Drivers of the all-new 2013 Ford Escape (below) may be surprised to find out there is a plant inside the door. As part of its effort to make vehicles more sustainable, Ford is making the material inside the door (the bolster) in part from kenaf.
What’s that, you say? Glad you asked. Kenaf is a tropical plant that looks similar to bamboo and is related to cotton. The plant replaces oil-based materials inside the doors of the all-new Ford Escape. The use of kenaf is anticipated to offset 300,000 pounds of oil-based resin per year in North America; use of this eco-friendly material reduces the weight of the door bolsters by 25 percent. Weight savings translate into fuel savings (and speed) for drivers.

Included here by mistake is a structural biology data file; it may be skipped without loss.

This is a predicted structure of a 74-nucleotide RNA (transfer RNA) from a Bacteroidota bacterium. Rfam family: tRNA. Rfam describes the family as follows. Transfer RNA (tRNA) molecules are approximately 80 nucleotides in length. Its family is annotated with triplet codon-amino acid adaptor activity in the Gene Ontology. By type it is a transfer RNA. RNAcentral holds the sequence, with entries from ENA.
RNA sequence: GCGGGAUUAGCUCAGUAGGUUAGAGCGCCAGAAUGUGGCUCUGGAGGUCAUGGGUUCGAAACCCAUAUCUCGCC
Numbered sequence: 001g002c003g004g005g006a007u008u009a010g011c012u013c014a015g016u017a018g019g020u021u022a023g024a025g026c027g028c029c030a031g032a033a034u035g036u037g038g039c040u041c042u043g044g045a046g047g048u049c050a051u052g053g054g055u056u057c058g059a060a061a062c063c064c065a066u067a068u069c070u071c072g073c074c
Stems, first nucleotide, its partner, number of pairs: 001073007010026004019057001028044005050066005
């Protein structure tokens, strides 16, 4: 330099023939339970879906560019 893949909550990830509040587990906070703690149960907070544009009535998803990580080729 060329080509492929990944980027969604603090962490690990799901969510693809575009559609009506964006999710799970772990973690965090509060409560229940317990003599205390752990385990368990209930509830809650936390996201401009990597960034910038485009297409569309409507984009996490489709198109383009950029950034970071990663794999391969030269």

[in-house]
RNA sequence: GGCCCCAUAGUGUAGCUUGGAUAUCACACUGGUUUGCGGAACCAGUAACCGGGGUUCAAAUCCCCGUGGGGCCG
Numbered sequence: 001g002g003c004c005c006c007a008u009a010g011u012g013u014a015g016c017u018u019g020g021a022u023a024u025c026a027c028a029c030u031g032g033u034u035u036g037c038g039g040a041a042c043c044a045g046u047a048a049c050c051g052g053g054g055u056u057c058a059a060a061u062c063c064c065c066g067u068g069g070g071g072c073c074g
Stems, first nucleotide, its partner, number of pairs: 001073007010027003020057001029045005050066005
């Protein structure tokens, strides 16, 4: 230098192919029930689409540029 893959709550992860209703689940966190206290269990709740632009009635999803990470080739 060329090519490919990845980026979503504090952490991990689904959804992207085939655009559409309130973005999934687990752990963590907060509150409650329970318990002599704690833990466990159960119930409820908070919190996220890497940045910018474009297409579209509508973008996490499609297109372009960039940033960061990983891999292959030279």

“Kenaf and the other renewable materials in the Escape have made the vehicle more environmentally friendly and fuel efficient,” said Laura Sinclair, materials engineer for Escape.
Kenaf oil is used in cosmetics and kenaf fiber is used as an alternative to wood in the production of paper. The upper leaves and shoots of the plant are edible.
Just don’t try to eat your car doors.